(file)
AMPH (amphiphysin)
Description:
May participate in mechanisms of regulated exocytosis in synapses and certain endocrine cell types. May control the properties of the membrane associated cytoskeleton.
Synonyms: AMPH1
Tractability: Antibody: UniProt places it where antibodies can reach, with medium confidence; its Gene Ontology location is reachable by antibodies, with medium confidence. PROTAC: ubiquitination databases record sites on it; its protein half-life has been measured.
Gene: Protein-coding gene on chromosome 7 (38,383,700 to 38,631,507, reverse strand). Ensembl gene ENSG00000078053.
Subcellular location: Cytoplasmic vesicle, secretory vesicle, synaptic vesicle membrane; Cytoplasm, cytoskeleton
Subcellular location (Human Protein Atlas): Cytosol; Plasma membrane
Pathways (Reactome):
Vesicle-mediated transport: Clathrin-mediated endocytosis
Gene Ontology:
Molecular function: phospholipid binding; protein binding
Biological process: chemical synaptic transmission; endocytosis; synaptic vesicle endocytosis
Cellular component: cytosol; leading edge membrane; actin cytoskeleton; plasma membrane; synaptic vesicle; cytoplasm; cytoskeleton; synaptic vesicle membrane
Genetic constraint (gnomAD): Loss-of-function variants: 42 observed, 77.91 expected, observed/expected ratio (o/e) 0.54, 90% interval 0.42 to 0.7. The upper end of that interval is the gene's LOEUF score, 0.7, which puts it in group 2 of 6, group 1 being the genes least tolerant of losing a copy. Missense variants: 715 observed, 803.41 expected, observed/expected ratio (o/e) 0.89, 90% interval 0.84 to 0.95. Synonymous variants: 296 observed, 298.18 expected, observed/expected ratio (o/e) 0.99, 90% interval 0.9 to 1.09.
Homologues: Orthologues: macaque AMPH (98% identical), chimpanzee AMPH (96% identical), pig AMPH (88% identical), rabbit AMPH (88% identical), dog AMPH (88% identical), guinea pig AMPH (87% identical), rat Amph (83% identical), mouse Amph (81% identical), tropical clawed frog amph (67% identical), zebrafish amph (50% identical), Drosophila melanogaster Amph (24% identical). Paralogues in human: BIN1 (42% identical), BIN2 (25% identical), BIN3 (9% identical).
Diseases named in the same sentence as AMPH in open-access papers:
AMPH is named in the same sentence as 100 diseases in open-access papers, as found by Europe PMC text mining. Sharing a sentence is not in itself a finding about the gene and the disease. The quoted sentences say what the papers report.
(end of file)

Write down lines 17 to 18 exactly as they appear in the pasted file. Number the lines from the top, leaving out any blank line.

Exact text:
Diseases named in the same sentence as AMPH in open-access papers:
AMPH is named in the same sentence as 100 diseases in open-access papers, as found by Europe PMC text mining. Sharing a sentence is not in itself a finding about the gene and the disease. The quoted sentences say what the papers report.